Jesus and the People

With respect to Galilee, Sean Freyne has emphasized a distinction between city and country which endured despite hellenization.[1] In addition to this urban and rural social distinction, there was also the economic reality of class distinction. A. N. Sherwin-White notes the absence of a middle class in the socio-economic world of Galilee.[2] Freyne points out that the economic developments which did take place in Galilee in the second and first centuries B. C. E. were to the advantage of the few rather than the many.[3]

In Galilee, agriculture was the most important occupation and the basis of economic life. The fishing industry was confined to the region around the lakes. Even given the fact of increased urbanization, Galilee's population was largely rural. Sepphoris and Tiberias were the only two urban centers. Since Galilee remained so rural and agricultural, a key to the economic situation was the question of land ownership. The Galileans were for centuries a fairly stable population. There was no great change in land ownership patterns in the Ptolemaic and Seleucid periods. This trend was altered during Herodian times as more and more land was confiscated by or distributed by Herod the Great and Herod Antipas. Herod the Great may have owned over half the land in his kingdom.[4] Thus there developed the two classes of wealthy landowners and impoverished peasants. By the time of Jesus this was the dominant picture.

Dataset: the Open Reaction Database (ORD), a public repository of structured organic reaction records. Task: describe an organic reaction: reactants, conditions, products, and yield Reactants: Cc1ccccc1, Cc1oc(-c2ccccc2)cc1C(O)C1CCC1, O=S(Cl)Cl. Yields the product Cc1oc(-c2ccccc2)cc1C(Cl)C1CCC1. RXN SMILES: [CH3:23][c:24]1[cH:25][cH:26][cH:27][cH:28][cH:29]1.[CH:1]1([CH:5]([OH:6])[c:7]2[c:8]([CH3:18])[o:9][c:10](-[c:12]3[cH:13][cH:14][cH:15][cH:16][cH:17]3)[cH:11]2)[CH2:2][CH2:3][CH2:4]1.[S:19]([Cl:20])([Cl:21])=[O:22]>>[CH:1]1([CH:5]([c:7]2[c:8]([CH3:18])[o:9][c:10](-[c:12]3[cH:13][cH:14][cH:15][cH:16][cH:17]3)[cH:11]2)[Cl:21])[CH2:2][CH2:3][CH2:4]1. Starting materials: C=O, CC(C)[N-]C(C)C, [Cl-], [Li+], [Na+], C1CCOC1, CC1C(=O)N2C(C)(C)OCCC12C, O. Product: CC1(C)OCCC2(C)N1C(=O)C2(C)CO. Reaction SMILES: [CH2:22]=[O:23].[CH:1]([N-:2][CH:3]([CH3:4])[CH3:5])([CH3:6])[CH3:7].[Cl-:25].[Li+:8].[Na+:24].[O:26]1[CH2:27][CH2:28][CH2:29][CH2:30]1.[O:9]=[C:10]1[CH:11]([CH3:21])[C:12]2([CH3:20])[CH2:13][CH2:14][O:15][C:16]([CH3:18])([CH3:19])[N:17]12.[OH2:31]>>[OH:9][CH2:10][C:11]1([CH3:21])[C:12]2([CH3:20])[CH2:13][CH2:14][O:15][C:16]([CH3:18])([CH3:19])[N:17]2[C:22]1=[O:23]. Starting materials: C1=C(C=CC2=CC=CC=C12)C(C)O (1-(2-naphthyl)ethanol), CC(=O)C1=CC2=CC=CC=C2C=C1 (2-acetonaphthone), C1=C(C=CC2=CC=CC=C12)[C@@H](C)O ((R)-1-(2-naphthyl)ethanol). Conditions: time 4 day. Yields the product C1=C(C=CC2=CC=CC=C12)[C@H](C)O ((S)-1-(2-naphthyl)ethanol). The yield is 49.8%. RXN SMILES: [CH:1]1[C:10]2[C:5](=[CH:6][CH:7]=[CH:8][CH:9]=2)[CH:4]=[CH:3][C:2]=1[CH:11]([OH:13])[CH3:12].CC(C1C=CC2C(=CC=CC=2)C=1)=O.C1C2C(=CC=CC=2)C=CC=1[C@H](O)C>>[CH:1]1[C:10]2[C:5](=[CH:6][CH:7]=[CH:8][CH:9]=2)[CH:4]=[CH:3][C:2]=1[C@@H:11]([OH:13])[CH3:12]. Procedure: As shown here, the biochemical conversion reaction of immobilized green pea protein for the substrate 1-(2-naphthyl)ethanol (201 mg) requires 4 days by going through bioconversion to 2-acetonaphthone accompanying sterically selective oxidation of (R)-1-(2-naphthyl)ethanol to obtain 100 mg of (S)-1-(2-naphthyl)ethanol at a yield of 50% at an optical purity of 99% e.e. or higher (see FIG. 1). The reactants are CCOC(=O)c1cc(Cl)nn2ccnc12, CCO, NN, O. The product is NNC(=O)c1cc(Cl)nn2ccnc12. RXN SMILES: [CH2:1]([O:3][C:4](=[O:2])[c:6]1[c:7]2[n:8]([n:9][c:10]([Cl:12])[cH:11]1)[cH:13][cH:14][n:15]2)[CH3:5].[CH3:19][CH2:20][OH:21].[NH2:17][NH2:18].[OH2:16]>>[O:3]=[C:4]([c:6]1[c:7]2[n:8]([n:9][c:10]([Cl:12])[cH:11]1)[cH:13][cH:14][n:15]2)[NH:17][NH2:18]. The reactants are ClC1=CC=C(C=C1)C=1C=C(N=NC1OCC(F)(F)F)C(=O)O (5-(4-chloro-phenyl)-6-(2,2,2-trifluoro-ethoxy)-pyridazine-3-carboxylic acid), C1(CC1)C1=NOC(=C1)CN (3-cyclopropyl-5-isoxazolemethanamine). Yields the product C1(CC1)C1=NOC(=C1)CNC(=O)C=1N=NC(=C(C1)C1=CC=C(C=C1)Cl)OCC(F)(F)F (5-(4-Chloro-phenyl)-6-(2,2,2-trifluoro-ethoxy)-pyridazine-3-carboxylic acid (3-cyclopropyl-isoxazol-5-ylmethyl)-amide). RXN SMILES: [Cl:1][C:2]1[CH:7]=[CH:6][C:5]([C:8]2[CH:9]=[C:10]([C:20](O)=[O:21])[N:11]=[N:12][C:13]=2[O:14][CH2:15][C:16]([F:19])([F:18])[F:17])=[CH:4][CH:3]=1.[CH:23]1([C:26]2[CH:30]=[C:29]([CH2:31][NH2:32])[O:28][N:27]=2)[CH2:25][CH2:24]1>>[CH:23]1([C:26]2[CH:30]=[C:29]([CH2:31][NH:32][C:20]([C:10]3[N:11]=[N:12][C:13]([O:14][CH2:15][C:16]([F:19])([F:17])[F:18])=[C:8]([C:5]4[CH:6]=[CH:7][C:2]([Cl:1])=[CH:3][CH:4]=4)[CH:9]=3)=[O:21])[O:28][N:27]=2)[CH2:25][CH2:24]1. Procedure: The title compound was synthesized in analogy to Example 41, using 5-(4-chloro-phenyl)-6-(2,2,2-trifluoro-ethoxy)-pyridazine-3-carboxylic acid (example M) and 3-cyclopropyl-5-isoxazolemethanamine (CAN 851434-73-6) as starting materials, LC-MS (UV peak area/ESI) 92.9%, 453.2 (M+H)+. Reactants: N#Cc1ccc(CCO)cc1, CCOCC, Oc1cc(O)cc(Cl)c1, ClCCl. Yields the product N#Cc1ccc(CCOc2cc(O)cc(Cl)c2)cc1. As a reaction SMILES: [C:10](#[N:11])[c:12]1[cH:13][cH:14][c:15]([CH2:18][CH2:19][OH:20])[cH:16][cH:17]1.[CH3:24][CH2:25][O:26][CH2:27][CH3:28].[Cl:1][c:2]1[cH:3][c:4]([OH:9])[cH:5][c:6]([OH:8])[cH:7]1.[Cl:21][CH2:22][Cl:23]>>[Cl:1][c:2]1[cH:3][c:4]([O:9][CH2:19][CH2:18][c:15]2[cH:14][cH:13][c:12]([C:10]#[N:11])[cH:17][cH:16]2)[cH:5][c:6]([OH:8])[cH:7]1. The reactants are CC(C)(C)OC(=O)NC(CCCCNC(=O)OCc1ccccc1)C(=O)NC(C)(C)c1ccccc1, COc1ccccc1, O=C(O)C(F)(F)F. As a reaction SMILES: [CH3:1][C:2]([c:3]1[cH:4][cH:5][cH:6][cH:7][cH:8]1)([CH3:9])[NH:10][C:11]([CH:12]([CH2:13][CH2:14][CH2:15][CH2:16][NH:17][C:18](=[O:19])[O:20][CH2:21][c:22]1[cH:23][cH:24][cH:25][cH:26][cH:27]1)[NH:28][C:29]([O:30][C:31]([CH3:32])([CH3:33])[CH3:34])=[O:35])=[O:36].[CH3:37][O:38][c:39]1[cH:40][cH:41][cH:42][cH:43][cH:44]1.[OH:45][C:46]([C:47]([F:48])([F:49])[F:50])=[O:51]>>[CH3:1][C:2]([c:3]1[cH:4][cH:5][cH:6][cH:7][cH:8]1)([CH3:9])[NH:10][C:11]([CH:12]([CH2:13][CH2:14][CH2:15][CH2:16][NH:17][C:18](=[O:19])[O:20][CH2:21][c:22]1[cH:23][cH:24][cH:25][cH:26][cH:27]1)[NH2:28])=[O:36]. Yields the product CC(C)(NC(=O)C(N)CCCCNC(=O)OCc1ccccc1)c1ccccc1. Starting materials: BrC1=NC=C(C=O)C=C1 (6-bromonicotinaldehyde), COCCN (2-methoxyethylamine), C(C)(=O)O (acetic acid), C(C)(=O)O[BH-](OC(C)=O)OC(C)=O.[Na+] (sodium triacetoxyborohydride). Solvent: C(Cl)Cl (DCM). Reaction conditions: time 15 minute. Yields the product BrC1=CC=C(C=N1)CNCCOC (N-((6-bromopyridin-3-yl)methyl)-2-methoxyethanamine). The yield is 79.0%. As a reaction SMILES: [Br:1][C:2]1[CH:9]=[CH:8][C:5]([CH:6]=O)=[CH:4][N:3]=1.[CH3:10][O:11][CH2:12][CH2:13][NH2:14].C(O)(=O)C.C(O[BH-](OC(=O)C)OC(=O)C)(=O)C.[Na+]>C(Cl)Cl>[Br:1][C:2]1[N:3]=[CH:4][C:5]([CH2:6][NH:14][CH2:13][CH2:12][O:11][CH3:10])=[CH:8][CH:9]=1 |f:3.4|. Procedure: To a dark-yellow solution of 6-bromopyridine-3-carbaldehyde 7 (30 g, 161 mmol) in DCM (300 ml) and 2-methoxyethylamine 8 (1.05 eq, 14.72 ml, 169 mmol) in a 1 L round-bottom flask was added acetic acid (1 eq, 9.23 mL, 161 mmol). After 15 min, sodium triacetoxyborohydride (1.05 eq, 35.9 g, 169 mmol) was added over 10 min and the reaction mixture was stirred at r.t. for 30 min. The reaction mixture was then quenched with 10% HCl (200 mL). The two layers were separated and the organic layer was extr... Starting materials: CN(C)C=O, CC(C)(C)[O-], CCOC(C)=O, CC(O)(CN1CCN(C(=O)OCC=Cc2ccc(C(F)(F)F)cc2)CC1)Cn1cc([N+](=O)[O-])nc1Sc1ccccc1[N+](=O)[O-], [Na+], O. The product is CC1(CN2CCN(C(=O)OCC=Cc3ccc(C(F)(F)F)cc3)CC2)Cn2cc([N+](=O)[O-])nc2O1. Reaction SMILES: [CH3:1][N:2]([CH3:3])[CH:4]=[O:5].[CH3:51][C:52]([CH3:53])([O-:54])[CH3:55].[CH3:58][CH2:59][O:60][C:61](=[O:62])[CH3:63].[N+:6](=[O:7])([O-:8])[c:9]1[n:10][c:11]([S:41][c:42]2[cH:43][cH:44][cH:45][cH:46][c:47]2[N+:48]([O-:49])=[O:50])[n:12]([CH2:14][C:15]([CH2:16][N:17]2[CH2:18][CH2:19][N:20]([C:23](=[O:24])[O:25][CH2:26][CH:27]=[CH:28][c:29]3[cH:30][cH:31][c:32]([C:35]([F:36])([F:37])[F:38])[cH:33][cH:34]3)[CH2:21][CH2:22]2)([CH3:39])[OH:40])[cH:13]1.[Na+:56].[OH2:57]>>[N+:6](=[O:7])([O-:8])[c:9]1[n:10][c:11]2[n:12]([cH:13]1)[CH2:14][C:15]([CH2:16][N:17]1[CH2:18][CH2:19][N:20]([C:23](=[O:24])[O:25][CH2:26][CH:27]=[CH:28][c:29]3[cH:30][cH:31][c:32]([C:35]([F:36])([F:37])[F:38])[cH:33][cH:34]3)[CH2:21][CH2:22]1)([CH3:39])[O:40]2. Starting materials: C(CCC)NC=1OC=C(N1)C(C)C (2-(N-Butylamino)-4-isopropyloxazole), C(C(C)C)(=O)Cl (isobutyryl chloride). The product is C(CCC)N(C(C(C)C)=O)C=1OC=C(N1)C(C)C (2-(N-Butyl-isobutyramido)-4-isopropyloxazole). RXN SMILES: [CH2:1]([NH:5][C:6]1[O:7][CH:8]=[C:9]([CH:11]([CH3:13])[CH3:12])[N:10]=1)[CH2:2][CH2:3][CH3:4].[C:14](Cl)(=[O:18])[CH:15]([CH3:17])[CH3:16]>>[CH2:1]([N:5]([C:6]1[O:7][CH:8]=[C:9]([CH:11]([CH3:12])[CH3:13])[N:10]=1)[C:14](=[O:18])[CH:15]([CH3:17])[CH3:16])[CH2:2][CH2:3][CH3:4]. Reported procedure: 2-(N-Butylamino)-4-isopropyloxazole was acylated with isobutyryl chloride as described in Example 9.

The situation in Judea was not the same. Whereas Galilee remained influenced by agriculture, Judea was dominated by the city of Jerusalem. Jerusalem's sphere of influence as a "Hellenistic" city gave her a unique character and position. In Jerusalem there was not only a growing distinction between the rich and the poor, but also the semblance of a middle class.[5]

The rich of Jerusalem included not only large property owners, but also tax farmers, merchants, a priestly "aristocracy," and the royal family. Wealth manifested itself in one's homes, clothing, monuments, servants, banquets, and in the number of wives. Within the middle class in Jerusalem, many working with trades and crafts owned homes and shops in the bazaars. Some of the priests were middle class; others were very poor. Only the priestly aristocracy belonged to the wealthy class itself, for example, Ananias, Annas, Caiaphas. Many of the ordinary priests lived in poverty, as did the majority of the people.[6]

The economically poor included the domestic servants in the homes of the rich, an even larger number of day laborers, and an increasingly large number of beggars concentrated around the holy places -- the blind, the lame, the lepers. Also among the poor were many scribes, teachers, and scholars of the Law who were forbidden to be paid for their services. Some of these had other trades, but most had to depend on subsidy.